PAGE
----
When I contacted the unofficial spokesman for 277 GM&S Industry workers, Vincent Labrousse, I was conscious of the fact that machine wreckers are rarely afforded the opportunity to explain themselves. Take the Luddites — the miserable English textile workers who smashed their looms in a desperate rearguard attempt to protect themselves from the new machines and practices of the industrial revolution. They were treated as simple criminals at the time, and for a long time afterward. Paraphrasing Stringer Bell, one doesn’t take notes on a criminal conspiracy, and many a Luddite went to the grave with their secrets intact. Consequently, historians have bickered over their motivations for more than two centuries.
The Luddites certainly never benefited from a Q&A session at Cannes Film Festival to clarify their position. But a few things have changed in the intervening centuries, and in 2019, forty machine breakers shared a red carpet with Bong Joon-ho, Julianne Moore, and Antonio Banderas. Opting for hi-vis jackets over Versace suits, the workers were there to publicize Blow It to Bits, the documentary Polish American filmmaker Lech Kowalski created while living and fighting alongside the GM&S workers over the course of seven months.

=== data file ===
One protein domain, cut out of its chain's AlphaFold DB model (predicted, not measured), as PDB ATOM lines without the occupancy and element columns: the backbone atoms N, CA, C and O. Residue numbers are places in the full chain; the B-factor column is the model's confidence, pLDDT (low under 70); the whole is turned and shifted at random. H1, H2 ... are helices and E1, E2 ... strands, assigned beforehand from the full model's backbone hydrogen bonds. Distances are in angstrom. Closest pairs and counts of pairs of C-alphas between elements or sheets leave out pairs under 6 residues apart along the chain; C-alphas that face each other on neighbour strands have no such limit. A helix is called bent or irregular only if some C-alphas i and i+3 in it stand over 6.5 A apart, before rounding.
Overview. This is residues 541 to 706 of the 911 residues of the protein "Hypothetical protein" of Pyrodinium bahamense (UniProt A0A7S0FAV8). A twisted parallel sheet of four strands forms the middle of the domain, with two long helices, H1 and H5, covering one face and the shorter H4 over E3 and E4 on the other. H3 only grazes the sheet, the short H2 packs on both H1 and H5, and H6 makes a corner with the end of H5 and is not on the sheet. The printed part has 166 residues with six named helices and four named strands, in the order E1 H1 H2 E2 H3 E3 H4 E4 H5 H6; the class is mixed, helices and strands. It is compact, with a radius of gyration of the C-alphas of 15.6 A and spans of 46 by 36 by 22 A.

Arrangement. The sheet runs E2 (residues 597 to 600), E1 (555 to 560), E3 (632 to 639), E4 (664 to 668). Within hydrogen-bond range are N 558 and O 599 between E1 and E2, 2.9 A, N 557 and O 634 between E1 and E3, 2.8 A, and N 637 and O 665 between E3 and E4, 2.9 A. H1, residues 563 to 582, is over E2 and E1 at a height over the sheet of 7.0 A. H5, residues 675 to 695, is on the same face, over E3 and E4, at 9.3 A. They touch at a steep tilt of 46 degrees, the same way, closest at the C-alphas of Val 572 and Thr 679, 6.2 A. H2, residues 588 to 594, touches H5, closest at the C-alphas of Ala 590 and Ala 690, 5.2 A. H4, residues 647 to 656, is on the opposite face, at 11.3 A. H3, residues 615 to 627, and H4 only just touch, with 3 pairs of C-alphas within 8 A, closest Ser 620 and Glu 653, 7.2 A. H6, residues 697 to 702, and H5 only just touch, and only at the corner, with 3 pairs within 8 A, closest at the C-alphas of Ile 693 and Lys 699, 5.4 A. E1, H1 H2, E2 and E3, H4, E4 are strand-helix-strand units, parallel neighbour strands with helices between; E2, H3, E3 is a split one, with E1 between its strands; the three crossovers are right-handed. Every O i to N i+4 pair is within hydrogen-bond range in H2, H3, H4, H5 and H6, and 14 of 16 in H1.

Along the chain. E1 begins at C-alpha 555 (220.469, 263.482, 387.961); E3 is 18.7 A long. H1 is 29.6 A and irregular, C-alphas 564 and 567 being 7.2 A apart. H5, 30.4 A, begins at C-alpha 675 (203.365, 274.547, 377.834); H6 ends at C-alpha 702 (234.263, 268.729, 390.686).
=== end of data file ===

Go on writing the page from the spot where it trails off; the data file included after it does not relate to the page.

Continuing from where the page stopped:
Kowalski is perhaps an unlikely candidate to make such an utterly Loachian film. After all, he was not renowned as a committed filmmaker of the Left, nor have his films typically included depictions of the working class in and for itself. On the contrary, he was until recently better known for his portraits of punk icons like Johnny Thunders and Dee Dee Ramone. But the telegenic actions of the workers had driven Kowalksi to tear his camera from the gaunt dandies of the NYC punk scene and train it on a group of embattled syndicalists in the heart of Macron’s France. The workers’ strategy had worked; they would get their publicity in spades.
The result is a film that gives us a unique insight into the motivations, fears, and hopes of the modern machine breaker. One thing is clear: GM&S workers were not motivated by anti-technology feeling of any kind. The video in which the workers destroyed a €250,000 press was, in truth, simulated. The workers had in fact repainted a rusting hulk to give the impression it was a shiny, expensive tool used to make parts for Renault, and Labrousse took pains to impress upon me that the broken machinery never jeopardized the future of the site. Even as one worker announces his commitment to destroy a machine per day, his sentimentality is revealed in the very next line of his speech to his colleagues: “If things do not go our way we will disassemble our machines, and each worker will leave with a piece to put at the bottom of their garden, to remember.” Whatever historians make of the Luddites and their motives, confused gardeners and amateur metal detectorists of the future will attest to the fact that GM&S workers viewed their tools with affection, not antipathy.